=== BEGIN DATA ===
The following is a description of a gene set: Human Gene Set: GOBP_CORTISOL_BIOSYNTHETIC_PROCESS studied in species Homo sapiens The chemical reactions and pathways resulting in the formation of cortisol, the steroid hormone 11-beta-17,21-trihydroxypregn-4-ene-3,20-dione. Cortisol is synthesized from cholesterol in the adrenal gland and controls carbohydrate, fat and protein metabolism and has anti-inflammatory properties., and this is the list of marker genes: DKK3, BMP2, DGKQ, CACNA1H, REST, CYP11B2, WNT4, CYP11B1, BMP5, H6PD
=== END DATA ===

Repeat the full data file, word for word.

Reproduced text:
The following is a description of a gene set: Human Gene Set: GOBP_CORTISOL_BIOSYNTHETIC_PROCESS studied in species Homo sapiens The chemical reactions and pathways resulting in the formation of cortisol, the steroid hormone 11-beta-17,21-trihydroxypregn-4-ene-3,20-dione. Cortisol is synthesized from cholesterol in the adrenal gland and controls carbohydrate, fat and protein metabolism and has anti-inflammatory properties., and this is the list of marker genes: DKK3, BMP2, DGKQ, CACNA1H, REST, CYP11B2, WNT4, CYP11B1, BMP5, H6PD